November 27, 2018

Sleep deprivation can have a negative impact on ethical decision-making, says ASU professor

If you ever feel like you’re not mentally sharp when you’re exhausted, you’re probably right.

Researchers have long known that when we’re tired, we don’t make the best decisions.

Professor David Welsh, Lincoln Fellow in the W. P. Carey School of Business, studies the effects of sleep deprivation on decision-making. He shared with ASU Now how a lack of sleep hinders a person’s ability to make ethical decisions, and what strategies can be employed (hint: coffee) to stay on the right track.

Question: Do people have a hard time making ethical decisions when they are sleep deprived? If so, why?

David Welsh

Answer: We all have the sense that we’re not at our best when we’re sleep deprived. Research confirms that this extends to the domain of ethics, as those who are sleep deprived have a harder time making ethical decisions and are more likely to engage in unethical behavior.

Sleep deprivation makes it harder to exert self-control. However, self-control is often required to resist unethical temptations.

Resisting unethical behavior when you are sleep deprived can often feel like going to the buffet on an empty stomach. For example, when I kept a group of undergraduates up all night in the laboratory, it became harder for them to behave ethically the next day when they were presented with an opportunity to engage in deception to earn a cash reward. The same findings have been replicated in a variety of organizational settings as well (such as with sleep-deprived nurses).

Q: How are sleep and unethical behavior related?

A: The ability to regulate one’s behavior by exerting self-control is limited. This limited capacity is restored through sleep or other forms of rest. However, a lack of sleep increases one’s mental fatigue without sufficient opportunity for replenishment.

Physiologically, lack of sleep affects the operation of the prefrontal cortex of the brain which is involved in self-regulation. The prefrontal cortex allows individuals to override their impulses and interrupt undesired behavioral tendencies. Thus, when individuals are sleep deprived, they are much more likely to give into unethical temptations, to make ethical slips or to have ethical lapses that would not have occurred if they were well rested.

Q: What factors contribute to the ability of a person to control their actions and behaviors in times of exhaustion?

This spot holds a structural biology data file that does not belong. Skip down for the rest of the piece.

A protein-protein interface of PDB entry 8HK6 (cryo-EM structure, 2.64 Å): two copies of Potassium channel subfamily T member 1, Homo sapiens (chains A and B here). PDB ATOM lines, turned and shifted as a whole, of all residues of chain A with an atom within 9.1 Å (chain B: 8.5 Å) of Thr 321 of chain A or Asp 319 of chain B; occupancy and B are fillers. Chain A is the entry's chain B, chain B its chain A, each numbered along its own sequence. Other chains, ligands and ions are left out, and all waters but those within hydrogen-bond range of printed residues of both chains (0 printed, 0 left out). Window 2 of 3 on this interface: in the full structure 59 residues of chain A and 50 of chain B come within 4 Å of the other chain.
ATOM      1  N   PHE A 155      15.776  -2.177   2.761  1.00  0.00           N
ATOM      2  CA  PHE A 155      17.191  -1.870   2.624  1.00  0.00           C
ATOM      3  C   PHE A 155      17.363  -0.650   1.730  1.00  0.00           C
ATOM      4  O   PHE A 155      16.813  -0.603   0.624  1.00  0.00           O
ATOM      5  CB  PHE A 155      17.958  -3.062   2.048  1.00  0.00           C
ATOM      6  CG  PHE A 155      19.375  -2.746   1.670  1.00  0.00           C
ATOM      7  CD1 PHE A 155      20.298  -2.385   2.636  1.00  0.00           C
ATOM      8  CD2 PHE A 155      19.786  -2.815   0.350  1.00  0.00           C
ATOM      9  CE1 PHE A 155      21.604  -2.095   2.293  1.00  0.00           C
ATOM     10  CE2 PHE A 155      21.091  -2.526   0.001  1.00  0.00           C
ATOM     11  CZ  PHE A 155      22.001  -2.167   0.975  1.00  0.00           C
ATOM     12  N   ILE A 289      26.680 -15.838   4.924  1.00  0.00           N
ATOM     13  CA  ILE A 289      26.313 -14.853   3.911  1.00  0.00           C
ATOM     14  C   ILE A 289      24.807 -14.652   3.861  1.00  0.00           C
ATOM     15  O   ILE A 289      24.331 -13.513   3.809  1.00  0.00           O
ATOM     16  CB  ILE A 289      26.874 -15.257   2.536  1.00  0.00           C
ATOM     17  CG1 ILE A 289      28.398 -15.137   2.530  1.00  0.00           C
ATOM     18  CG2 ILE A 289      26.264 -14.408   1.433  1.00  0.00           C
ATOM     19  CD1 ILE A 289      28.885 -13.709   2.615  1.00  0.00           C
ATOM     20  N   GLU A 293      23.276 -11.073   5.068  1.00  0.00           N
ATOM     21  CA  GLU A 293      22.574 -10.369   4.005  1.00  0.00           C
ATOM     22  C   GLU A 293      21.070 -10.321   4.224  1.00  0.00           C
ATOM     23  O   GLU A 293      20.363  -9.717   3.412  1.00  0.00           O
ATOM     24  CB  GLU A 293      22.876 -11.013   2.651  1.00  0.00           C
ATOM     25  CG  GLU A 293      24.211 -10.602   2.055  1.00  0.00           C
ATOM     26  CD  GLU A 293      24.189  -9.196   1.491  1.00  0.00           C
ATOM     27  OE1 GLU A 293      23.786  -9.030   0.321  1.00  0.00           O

A: Three key factors include one’s level of exhaustion, one’s dispositional characteristics and the features of the environment.

First, the more sleep-deprived you are, the worse these effects get.

Second, there are important individual differences when it comes to sleep, self-control and ethics that are all relevant to consider. Some people are able to function effectively on less sleep than others. Some people dispositionally have high levels of self-control whereas others are more impulsive. Additionally, some people have a stronger desire to behave ethically than others and make a greater effort to resist.

Third, environmental factors play a role in whether sleep deprivation will translate into unethical behavior. For example, my research has shown that it is harder to resist unethical social influence when you are sleep deprived because it is much easier to go along rather than to push back. In general, environmental factors that make unethical behaviors easier to engage in will facilitate the degree to which those who are sleep deprived will behave unethically.

Unfortunately, trends suggest that employees are getting less sleep and working longer hours than ever before.

Q: Practically speaking, if a person knows they are exhausted and therefore more susceptible to making poor decisions, what can they do to stay on the right track?

A: There are important long-term and short-term solutions to consider here.

The long-term solutions involve strategies to increase one’s sleep and to make important ethical decisions when at one’s ethical best rather than when worn down. For example, many people may find the morning to be the best time to make a tough ethical choice rather than at the end of a long workday.

However, there are always unexpected events that cut into one’s sleep and necessitate short-term solutions as well.

One short-term solution that was effective in my research was the consumption of caffeine. Sleep-deprived individuals who ingested caffeine reported higher levels of self-control and later behaved more ethically.

Another short-term solution that worked was engaging in contemplation prior to making an ethical decision. By thinking through the decision in more depth, individuals were better able to resist negative impulses.

Top photo courtesy of Pixabay.com.

Katherine Reedy

Media Relations Officer , Media Relations & Strategic Communications

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